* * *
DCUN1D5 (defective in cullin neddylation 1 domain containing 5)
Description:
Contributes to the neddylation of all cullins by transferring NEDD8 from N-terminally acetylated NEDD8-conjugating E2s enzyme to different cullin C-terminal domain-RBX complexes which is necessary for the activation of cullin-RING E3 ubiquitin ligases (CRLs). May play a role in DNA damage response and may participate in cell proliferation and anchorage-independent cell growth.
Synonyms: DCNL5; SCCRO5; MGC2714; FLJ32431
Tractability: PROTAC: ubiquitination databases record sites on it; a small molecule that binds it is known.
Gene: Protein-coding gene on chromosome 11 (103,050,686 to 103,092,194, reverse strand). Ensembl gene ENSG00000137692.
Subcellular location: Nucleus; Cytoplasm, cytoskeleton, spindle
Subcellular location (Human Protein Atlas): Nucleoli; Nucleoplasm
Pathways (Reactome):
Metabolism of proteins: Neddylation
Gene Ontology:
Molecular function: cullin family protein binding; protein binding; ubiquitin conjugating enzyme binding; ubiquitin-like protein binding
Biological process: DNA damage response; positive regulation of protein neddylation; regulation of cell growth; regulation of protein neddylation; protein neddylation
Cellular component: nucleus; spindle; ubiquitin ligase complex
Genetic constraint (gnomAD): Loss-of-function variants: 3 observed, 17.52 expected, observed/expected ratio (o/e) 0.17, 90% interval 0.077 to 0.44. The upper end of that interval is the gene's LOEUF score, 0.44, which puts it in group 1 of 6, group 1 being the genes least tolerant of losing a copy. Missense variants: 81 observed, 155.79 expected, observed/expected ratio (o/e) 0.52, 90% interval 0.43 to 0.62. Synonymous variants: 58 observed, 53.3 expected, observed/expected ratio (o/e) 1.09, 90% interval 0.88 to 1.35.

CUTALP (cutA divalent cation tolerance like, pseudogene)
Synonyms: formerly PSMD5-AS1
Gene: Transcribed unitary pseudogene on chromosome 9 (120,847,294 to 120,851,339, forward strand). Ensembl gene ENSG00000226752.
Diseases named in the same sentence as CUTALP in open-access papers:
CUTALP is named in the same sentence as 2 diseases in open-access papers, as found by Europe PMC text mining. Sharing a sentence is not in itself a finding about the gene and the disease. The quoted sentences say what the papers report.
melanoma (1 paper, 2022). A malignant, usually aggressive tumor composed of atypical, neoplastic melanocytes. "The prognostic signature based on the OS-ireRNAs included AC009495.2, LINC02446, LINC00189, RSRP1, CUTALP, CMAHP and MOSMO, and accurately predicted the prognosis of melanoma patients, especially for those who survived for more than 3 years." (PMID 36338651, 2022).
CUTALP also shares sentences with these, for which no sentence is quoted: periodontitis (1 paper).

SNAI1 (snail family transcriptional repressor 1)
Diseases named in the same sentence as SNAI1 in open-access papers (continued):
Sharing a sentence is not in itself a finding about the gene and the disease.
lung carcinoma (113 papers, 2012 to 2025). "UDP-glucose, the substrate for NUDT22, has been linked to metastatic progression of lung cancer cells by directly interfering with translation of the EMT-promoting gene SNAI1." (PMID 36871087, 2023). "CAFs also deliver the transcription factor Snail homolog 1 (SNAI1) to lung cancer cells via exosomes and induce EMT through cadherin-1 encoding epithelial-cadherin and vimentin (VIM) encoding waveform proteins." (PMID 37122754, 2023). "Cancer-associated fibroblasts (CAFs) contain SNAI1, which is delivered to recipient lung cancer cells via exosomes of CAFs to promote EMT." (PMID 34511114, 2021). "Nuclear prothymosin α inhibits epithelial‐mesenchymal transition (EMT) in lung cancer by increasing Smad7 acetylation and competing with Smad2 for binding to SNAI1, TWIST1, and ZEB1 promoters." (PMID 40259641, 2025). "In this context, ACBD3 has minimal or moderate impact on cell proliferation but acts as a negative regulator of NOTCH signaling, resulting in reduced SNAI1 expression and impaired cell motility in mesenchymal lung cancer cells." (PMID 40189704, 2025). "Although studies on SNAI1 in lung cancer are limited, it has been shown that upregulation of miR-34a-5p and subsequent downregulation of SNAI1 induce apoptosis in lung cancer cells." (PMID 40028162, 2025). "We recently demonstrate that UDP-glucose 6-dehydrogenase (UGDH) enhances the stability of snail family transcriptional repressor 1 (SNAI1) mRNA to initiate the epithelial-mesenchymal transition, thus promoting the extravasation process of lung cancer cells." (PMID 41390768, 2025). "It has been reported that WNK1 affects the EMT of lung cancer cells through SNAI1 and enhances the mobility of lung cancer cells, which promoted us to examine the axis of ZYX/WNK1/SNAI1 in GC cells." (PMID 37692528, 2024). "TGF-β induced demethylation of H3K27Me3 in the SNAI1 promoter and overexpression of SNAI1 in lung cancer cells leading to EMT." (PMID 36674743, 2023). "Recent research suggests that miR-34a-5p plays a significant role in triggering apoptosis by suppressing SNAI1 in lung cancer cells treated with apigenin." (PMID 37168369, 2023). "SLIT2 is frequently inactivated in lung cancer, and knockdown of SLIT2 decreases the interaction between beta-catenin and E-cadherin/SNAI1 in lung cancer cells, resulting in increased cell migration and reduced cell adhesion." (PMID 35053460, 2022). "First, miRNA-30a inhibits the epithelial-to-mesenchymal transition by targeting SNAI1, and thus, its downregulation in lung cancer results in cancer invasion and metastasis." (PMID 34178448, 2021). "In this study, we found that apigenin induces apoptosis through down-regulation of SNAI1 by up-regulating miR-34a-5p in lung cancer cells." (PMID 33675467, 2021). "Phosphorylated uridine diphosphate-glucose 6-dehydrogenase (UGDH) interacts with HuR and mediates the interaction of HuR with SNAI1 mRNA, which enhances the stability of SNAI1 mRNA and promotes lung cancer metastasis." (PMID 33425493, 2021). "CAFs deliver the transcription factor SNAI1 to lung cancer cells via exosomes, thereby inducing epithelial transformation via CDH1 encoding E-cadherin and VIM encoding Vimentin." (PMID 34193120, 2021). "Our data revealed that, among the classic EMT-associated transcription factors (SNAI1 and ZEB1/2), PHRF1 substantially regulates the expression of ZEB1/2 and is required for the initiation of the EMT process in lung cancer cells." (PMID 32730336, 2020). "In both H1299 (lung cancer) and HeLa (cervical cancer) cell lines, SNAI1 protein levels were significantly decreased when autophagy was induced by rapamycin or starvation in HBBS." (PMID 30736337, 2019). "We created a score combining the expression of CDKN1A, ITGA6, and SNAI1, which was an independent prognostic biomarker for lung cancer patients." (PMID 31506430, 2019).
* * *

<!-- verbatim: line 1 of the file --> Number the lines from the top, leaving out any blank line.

DCUN1D5 (defective in cullin neddylation 1 domain containing 5)